Hockey fans soak in 'Classic' atmosphere
That’s what Jesse and Jake Trawinski had when Santa left them tickets for today’s Winter Classic at Wrigley Field.
“We got ‘em in our stockings,” Jake said. “We got (Green Bay) Packers’ tickets too, so we get to freeze our butts twice.”
They drove in with their mother, Jen Trawinski, from Appleton, Wis., who came prepared lugging a shopping bag full of blankets for the bleachers, extra mittens and hats, as well as snow pants. Jen lived in Detroit for 22 years, and was successful in keeping the Red Wings tradition in the family.
“I was born surrounded by Red Wings stuff,” said Jake, sporting a black Wings practice jersey and knit hat. “It sort of just caught on after a while.”
Over two hours before game time, Red Wings’ fans were already crowding the sidewalks near Addison and Clark streets. Matt Janisse and his friends left from Windsor, Ontario at 4:30 a.m., and then walked a mile from his hotel to Wrigley. All in sub-zero temperatures.
“We’re pumped up; it’s a once-in-a-lifetime thing,” Janisse said. “We didn’t even think we’d be coming, but it all came together and here we are.”
|Nick and Nina Hall hold up their homemade sign outside of Wrigley Field before the start of the Winter Classic on Jan. 1, 2009. (Photo by Lindsey Ungar)|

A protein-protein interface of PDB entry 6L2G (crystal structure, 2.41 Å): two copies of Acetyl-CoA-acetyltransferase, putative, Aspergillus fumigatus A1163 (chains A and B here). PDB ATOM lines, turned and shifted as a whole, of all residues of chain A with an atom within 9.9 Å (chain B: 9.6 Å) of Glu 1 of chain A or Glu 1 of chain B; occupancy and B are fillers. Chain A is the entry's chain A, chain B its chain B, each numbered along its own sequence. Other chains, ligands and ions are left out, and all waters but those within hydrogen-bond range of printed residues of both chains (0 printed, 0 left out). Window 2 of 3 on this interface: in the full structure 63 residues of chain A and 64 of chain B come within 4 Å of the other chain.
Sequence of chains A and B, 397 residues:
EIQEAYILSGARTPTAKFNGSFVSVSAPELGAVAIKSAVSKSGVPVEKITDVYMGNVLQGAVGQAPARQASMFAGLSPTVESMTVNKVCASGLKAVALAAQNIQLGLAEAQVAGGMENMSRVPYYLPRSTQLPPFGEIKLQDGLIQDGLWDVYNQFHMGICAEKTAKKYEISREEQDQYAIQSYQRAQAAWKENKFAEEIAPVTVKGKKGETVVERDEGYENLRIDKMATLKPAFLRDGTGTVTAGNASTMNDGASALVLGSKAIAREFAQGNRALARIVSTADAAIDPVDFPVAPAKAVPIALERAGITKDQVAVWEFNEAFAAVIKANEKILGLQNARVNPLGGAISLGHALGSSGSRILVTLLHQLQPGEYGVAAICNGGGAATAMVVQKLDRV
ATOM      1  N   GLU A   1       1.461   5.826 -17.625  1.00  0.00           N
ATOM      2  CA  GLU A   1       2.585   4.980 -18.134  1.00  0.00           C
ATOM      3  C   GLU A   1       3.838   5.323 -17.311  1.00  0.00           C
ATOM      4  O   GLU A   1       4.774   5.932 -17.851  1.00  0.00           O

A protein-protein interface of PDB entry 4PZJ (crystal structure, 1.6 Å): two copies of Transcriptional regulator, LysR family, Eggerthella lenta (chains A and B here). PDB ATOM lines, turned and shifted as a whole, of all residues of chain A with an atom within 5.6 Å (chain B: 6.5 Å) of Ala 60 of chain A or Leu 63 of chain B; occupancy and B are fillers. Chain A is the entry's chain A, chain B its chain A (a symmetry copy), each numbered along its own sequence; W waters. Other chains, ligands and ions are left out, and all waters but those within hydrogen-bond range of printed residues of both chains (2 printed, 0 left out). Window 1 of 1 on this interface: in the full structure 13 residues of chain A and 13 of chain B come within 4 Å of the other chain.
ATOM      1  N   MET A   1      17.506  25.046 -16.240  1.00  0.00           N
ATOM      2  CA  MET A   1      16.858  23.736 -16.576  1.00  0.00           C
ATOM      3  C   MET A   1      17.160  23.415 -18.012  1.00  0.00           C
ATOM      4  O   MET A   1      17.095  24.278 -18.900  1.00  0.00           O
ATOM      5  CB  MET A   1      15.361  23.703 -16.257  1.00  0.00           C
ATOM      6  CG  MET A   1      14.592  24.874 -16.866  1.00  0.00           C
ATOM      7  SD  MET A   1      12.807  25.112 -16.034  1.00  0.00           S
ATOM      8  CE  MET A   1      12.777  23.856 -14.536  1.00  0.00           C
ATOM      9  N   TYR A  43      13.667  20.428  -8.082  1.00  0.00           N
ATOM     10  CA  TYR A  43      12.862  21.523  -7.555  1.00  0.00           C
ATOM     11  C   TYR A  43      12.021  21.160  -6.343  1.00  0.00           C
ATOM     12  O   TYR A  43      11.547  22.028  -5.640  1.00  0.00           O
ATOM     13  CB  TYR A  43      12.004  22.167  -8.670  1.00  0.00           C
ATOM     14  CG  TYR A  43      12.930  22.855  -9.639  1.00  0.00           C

But will Thursday’s game measure up to that?
“It’s close,” Nina said.
Even Blackhawks’ fans were getting in the Red Wings spirit. John Roth from Woodstock, Ill., paints vintage goalie masks as a hobby. But two of his friends were dressed in Red Wings jerseys — even though they’re all Blackhawks’ season-ticket holders.
“They lost the bet,” Roth chuckled. “They had to wear the Red Wings.”
In Spectator Plaza – just outside of Wrigley Field – fans were grooving to the live band playing “Save a Blackhawk, Ride a Red Wing” — a parody of Big & Rich’s country hit.
Others were getting photos snapped with Red Wings and Blackhawks characters outfitted on stilts, next to enormous blown-up jerseys, or poking their head through a hole to look like they’re actually playing the game. No frowns were found, and fans decked in everything from a Nashville Predators jersey to a San Jose Sharks scarf were taking in the atmosphere.
Amy Kegler, who went to the inaugural Winter Classic, drove eight hours from Buffalo to experience outdoor hockey again.
Last year, Kegler got to Ralph Wilson Stadium at 2 a.m. in the morning to begin tailgating for the game, sleeping in the car to stake out a good parking lot spot.
This year, she’s here for one reason.
“Just watching (former Sabre) Brian Campbell play,” Kegler said. “I want him back!”
Will this year’s version top the snowy shootout from last season?
“As of right now, no,” Kegler said, still an hour and a half before the game.
But she left some room open to change her mind.